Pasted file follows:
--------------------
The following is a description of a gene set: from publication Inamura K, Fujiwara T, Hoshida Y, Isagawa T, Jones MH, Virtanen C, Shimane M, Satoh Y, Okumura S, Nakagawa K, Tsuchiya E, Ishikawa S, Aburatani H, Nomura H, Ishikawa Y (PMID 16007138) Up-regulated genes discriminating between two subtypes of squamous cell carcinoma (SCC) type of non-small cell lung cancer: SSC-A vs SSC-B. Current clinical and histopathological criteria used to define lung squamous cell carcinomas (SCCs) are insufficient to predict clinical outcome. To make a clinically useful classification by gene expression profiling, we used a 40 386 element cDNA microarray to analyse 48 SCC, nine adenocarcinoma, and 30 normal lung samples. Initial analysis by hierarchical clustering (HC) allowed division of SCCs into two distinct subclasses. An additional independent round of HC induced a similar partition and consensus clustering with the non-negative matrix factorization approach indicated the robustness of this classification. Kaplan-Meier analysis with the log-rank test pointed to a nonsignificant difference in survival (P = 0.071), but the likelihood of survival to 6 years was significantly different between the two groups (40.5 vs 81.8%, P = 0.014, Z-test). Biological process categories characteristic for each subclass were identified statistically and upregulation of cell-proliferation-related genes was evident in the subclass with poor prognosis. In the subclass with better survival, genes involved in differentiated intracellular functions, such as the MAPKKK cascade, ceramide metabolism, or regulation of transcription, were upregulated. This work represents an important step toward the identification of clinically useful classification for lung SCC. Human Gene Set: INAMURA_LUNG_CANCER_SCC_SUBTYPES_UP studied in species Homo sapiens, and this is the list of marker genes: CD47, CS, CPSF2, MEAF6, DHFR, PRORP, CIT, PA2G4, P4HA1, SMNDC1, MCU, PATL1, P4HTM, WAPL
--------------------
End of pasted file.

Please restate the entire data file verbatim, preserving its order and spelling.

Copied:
The following is a description of a gene set: from publication Inamura K, Fujiwara T, Hoshida Y, Isagawa T, Jones MH, Virtanen C, Shimane M, Satoh Y, Okumura S, Nakagawa K, Tsuchiya E, Ishikawa S, Aburatani H, Nomura H, Ishikawa Y (PMID 16007138) Up-regulated genes discriminating between two subtypes of squamous cell carcinoma (SCC) type of non-small cell lung cancer: SSC-A vs SSC-B. Current clinical and histopathological criteria used to define lung squamous cell carcinomas (SCCs) are insufficient to predict clinical outcome. To make a clinically useful classification by gene expression profiling, we used a 40 386 element cDNA microarray to analyse 48 SCC, nine adenocarcinoma, and 30 normal lung samples. Initial analysis by hierarchical clustering (HC) allowed division of SCCs into two distinct subclasses. An additional independent round of HC induced a similar partition and consensus clustering with the non-negative matrix factorization approach indicated the robustness of this classification. Kaplan-Meier analysis with the log-rank test pointed to a nonsignificant difference in survival (P = 0.071), but the likelihood of survival to 6 years was significantly different between the two groups (40.5 vs 81.8%, P = 0.014, Z-test). Biological process categories characteristic for each subclass were identified statistically and upregulation of cell-proliferation-related genes was evident in the subclass with poor prognosis. In the subclass with better survival, genes involved in differentiated intracellular functions, such as the MAPKKK cascade, ceramide metabolism, or regulation of transcription, were upregulated. This work represents an important step toward the identification of clinically useful classification for lung SCC. Human Gene Set: INAMURA_LUNG_CANCER_SCC_SUBTYPES_UP studied in species Homo sapiens, and this is the list of marker genes: CD47, CS, CPSF2, MEAF6, DHFR, PRORP, CIT, PA2G4, P4HA1, SMNDC1, MCU, PATL1, P4HTM, WAPL